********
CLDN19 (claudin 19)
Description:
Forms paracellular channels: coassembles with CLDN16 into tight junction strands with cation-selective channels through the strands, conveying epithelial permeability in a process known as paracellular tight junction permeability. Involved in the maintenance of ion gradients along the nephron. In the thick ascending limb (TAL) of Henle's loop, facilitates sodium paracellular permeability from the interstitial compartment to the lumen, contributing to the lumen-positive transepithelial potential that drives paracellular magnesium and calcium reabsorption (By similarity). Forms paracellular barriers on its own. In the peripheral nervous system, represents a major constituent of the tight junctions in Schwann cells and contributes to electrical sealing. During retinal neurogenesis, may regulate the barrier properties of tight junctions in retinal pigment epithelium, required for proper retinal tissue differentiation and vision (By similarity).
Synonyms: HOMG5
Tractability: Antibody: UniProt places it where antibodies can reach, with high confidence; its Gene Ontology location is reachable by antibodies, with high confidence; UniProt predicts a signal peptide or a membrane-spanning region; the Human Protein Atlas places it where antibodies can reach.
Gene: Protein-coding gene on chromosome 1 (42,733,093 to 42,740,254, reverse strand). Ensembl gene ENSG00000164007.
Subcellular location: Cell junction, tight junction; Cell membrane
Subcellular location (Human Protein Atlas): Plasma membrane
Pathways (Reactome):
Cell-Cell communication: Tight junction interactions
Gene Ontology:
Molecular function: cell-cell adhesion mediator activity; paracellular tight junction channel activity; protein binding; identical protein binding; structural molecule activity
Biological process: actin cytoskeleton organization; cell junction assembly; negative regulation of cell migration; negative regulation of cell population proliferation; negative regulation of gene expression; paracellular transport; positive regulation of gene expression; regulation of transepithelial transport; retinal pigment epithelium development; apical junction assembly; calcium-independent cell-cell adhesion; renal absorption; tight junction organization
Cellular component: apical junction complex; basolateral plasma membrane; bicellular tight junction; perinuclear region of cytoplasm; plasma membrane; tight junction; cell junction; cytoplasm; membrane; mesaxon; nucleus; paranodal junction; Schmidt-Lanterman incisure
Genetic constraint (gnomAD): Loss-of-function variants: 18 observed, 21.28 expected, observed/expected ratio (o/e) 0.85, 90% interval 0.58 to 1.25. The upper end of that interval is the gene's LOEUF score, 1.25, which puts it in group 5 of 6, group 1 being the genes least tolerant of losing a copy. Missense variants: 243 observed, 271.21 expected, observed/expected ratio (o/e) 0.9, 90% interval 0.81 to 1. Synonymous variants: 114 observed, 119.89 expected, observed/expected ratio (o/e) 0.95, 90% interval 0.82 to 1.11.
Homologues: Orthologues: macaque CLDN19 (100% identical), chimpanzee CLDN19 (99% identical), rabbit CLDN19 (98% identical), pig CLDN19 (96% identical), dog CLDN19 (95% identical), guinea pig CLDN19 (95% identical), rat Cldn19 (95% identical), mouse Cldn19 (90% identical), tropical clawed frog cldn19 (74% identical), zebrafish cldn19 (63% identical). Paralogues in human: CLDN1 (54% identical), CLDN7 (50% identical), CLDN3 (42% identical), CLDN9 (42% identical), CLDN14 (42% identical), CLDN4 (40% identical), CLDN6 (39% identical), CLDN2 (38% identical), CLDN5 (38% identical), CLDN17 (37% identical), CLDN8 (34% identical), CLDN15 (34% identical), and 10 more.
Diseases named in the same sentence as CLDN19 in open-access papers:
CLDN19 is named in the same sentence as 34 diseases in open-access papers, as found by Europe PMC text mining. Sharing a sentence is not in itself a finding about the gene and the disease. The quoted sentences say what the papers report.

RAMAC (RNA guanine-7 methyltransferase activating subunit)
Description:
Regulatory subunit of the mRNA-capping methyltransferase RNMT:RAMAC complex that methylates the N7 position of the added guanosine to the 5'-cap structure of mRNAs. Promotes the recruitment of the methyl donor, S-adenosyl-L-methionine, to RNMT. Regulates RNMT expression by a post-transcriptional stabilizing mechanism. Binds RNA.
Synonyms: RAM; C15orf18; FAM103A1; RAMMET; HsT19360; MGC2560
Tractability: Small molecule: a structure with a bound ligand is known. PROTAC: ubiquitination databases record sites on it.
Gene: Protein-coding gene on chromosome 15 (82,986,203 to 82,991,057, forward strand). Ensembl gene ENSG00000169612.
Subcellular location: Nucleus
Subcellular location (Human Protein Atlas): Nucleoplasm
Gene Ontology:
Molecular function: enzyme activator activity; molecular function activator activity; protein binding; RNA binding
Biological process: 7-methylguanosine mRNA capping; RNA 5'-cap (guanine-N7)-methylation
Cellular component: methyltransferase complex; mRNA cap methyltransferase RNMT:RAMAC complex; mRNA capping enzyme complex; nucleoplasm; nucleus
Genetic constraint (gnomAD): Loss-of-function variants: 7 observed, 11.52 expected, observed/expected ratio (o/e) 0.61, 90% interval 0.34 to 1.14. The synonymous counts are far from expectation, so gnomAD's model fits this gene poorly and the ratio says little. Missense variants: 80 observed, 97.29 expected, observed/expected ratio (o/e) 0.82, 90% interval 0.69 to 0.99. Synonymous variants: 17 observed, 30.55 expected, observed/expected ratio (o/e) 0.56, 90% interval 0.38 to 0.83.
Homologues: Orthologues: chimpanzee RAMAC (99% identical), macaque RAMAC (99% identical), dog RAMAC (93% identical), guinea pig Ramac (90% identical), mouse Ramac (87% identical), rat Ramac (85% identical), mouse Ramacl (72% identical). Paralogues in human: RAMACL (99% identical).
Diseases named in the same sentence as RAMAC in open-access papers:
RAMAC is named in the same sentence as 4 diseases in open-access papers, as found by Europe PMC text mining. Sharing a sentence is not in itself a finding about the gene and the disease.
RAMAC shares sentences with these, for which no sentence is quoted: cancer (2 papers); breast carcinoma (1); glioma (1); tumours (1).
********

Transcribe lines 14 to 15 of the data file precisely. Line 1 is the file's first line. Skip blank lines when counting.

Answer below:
Cellular component: apical junction complex; basolateral plasma membrane; bicellular tight junction; perinuclear region of cytoplasm; plasma membrane; tight junction; cell junction; cytoplasm; membrane; mesaxon; nucleus; paranodal junction; Schmidt-Lanterman incisure
Genetic constraint (gnomAD): Loss-of-function variants: 18 observed, 21.28 expected, observed/expected ratio (o/e) 0.85, 90% interval 0.58 to 1.25. The upper end of that interval is the gene's LOEUF score, 1.25, which puts it in group 5 of 6, group 1 being the genes least tolerant of losing a copy. Missense variants: 243 observed, 271.21 expected, observed/expected ratio (o/e) 0.9, 90% interval 0.81 to 1. Synonymous variants: 114 observed, 119.89 expected, observed/expected ratio (o/e) 0.95, 90% interval 0.82 to 1.11.